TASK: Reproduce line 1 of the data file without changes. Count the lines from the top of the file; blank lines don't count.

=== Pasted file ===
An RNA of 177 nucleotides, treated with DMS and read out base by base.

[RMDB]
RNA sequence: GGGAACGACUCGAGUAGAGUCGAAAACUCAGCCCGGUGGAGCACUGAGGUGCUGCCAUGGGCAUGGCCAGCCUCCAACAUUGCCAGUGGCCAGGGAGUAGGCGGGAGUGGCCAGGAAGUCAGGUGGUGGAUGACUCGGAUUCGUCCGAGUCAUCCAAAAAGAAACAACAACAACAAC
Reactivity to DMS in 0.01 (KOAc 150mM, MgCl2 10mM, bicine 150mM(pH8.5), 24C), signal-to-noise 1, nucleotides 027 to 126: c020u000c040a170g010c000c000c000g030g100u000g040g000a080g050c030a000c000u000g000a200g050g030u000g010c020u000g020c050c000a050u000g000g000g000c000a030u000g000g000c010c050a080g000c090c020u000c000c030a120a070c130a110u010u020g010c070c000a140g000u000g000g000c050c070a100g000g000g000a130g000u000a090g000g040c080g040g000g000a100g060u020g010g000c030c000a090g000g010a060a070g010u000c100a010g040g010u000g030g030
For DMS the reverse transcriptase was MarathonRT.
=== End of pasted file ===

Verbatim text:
An RNA of 177 nucleotides, treated with DMS and read out base by base.